The Good: In general, the artwork, Some intriguing character twists and good vignettes
The Bad: Some terrible artwork, Some of the stories are utterly pointless
The Basics: As the Blackest Night exploitation, er, compilations, continue, Blackest Night: Rise Of The Black Lanterns is a volume that has one or two worthwhile stories, but is otherwise exploiting the readers of the comic books.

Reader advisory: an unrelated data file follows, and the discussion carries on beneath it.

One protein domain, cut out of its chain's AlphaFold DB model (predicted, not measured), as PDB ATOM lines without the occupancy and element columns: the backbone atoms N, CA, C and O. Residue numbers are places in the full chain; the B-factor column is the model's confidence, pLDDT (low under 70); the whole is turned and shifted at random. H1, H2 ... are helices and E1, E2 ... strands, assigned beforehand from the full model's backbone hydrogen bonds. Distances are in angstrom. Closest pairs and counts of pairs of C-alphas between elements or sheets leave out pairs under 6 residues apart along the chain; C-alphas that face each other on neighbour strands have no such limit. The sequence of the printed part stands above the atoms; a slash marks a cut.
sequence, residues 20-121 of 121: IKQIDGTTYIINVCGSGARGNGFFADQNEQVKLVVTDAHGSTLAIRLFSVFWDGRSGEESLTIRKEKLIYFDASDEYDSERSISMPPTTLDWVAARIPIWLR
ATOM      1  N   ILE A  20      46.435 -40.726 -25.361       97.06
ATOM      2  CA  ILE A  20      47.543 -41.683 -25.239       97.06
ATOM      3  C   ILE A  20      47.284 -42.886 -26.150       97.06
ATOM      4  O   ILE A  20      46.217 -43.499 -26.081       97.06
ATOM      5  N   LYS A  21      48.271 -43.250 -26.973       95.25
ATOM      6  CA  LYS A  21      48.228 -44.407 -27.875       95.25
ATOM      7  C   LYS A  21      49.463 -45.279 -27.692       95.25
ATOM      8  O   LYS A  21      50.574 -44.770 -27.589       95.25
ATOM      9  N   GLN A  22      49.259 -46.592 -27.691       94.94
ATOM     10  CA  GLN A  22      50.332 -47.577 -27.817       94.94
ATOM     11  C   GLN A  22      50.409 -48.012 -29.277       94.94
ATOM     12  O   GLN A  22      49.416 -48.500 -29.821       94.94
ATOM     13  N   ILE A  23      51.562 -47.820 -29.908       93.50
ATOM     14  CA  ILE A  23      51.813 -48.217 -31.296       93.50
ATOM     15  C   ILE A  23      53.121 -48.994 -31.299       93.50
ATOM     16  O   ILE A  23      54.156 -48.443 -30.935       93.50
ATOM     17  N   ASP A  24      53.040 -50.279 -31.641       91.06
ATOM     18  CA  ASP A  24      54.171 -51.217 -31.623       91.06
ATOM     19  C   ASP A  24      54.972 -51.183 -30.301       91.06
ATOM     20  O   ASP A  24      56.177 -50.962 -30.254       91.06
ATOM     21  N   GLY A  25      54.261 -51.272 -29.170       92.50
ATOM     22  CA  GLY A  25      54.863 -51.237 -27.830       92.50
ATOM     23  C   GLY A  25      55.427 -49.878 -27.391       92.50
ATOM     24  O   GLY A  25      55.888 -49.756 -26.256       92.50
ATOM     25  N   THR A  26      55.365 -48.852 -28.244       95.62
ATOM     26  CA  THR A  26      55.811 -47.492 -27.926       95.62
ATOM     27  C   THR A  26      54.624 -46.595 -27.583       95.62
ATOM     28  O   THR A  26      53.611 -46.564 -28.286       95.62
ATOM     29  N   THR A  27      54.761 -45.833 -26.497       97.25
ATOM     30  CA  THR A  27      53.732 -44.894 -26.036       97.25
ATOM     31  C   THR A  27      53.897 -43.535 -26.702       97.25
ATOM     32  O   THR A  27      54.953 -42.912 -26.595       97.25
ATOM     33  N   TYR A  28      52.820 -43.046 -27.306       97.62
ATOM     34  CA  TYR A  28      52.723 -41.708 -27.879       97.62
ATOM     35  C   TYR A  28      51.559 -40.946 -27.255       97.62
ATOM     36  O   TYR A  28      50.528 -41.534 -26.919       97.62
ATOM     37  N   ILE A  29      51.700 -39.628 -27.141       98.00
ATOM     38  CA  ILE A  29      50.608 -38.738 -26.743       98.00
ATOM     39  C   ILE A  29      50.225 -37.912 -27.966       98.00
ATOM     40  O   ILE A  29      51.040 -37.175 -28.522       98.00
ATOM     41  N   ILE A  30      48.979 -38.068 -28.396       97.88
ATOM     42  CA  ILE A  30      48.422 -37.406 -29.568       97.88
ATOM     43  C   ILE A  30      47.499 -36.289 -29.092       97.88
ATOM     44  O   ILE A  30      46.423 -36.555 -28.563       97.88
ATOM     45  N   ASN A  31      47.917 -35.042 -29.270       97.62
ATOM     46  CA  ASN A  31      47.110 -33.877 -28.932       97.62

For those who might not yet have discovered the reviews and articles I have written, I have become enchanted by the DC crossover event, Blackest Night. I spent days reading all of the hardcover volumes that have been released illustrating arguably the darkest period in the entire DC Universe and I wrote a guide on how to read the various books together (please check that article out by clicking here!). I have since gone back and reviewed the volumes Blackest Night (click here for that review!) and Blackest Night: Green Lantern (that review is here!). Today, I turn my attention back to Blackest Night: Rise Of The Black Lanterns, one of the volumes that is hardly as integral as the main storylines and is an annoyance because some of the chapters are useful while others are simple obscure comics glomming onto the crossover.